Investing inherently involves some level of risk, but investors never set out to lose money. That’s why after making an investment, some investors use a strategy called hedging to reduce risk and minimize potential losses.
Hedging is like insurance—although implementing a hedging strategy isn’t as simple as paying a monthly premium. Similar to how insurance only covers so much, a hedge doesn’t necessarily eliminate potential for loss, and hedging strategies often can’t eliminate every risk. Instead, investors can hedge against specific types of risk to maximize their returns.
What is hedging?
Hedging refers to the practice of buying a new investment to offset another investment’s risk.
Historically, farmers hedged against the risk their crops would be worthless come harvest time by locking in buyers who agreed to purchase the crop at a fixed price. If crop prices climbed, the farmer lost potential gains, but they were protected from drops in the market.
In the world of investing, hedging serves a similar purpose. Investors may use hedging to protect against risks from changes in stock or commodity prices, inflation, interest rates, and exchange rates.
How does hedging work?
Hedging can work in different ways depending on an investor’s goals and the type of hedge.
How to hedge stocks
Stock investors conventionally hedge their stock investment positions with derivatives—financial tools that derive part of their value from an underlying asset, such as a stock. Depending on the goal, the investor might use options, futures, or swap contracts.
Let’s say an investor purchased stock in a company they believe will do well in the long run. The stock has increased in value, but they don’t want to sell. However, they fear they could lose money if the stock quickly falls, and want to hedge against this short-term risk.
The investor could buy a stock option that gives them the right to sell the stock for a specific price in a specific period, also known as a “protective put” or “put hedge.” This protects the investor from short-term declines in the company’s stock price because they have a guaranteed option to sell their stock for the “strike price.”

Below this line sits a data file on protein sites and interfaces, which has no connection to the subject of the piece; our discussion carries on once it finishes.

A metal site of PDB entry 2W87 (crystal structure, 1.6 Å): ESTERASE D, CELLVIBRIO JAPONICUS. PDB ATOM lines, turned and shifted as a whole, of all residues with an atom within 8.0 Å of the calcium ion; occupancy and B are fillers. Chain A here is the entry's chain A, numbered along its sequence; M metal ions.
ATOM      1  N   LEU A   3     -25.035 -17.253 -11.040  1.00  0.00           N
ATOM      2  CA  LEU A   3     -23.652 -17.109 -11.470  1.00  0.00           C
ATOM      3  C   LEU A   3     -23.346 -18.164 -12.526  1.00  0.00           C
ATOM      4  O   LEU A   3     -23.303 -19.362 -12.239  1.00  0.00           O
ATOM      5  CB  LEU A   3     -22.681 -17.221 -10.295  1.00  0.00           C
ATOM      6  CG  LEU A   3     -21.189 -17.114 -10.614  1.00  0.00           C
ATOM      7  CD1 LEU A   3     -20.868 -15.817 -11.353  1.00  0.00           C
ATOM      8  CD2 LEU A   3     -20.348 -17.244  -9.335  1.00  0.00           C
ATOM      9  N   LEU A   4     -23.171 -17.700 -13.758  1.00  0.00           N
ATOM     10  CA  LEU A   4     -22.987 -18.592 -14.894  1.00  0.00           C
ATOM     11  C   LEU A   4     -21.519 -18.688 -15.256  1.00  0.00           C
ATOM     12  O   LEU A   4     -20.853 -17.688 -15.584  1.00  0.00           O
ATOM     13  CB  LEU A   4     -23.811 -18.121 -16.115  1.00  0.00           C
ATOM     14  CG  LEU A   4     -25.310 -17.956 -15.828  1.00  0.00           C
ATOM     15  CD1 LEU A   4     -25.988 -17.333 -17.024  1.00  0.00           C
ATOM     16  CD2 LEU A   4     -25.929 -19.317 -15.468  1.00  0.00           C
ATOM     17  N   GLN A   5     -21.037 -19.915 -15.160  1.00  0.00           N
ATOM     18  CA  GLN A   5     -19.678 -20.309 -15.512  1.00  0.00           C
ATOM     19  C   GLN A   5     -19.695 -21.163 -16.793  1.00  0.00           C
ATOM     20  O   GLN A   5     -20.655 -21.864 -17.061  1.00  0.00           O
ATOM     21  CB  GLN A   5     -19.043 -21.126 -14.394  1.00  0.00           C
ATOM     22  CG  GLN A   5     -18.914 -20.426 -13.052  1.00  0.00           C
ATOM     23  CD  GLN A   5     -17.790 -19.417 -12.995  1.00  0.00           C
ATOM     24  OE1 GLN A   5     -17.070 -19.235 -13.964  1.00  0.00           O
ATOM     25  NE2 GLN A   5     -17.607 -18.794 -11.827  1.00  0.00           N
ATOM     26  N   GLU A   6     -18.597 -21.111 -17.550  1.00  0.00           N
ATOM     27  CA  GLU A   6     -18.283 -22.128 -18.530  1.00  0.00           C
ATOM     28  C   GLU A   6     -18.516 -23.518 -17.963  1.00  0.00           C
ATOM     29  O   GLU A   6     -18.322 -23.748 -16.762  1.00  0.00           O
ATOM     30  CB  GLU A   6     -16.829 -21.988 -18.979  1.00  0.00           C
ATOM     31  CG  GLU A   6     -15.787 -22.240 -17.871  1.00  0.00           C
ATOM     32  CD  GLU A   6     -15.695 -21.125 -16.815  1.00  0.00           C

Conventional vs. natural hedges
In addition to conventional hedges, there are “natural hedges.” Instead of purchasing a derivative, investors look for two investments that naturally move in opposite directions, or are negatively correlated.
Perhaps an investor has a large position in a mutual fund that primarily holds stocks. The investor might buy bonds (or a bond fund) to hedge against losses, as equities and bonds tend to move in opposite directions.
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Where is hedging most often used?
Hedging can require complex analysis of current investment positions and the use of intricate derivatives. As a result, most retail investors don’t employ a hedging strategy. Additionally, many retail investors purchase investments with a long time horizon, and paying for hedging strategies might not make sense. After all, someone who is investing for retirement might not be as concerned about short-term price fluctuations as active traders.
Advantages of hedging stocks
In spite of the potential drawbacks, hedging can be an important part of actively managing an investment portfolio. Investors who buy stocks and equity funds may benefit from hedging, as it can help them:
- Avoid large losses. Hedging can protect investors from sudden and/or large market drops. Limiting potential losses may allow investors to hold onto positions they may otherwise want to give up.
- Limit specific risks. An investor may worry about a specific type of risk, such as a general market decline or a new regulation that impacts an industry. By limiting their risk, they may be able to protect their overall position for a relatively low cost.
Although hedging can offer stability and allow investors to lock in gains, it’s generally most advantageous for active traders and short-term investors. If you have a long time horizon, you might not be concerned about short-term pullbacks because you believe in the investments’ long-term potential.
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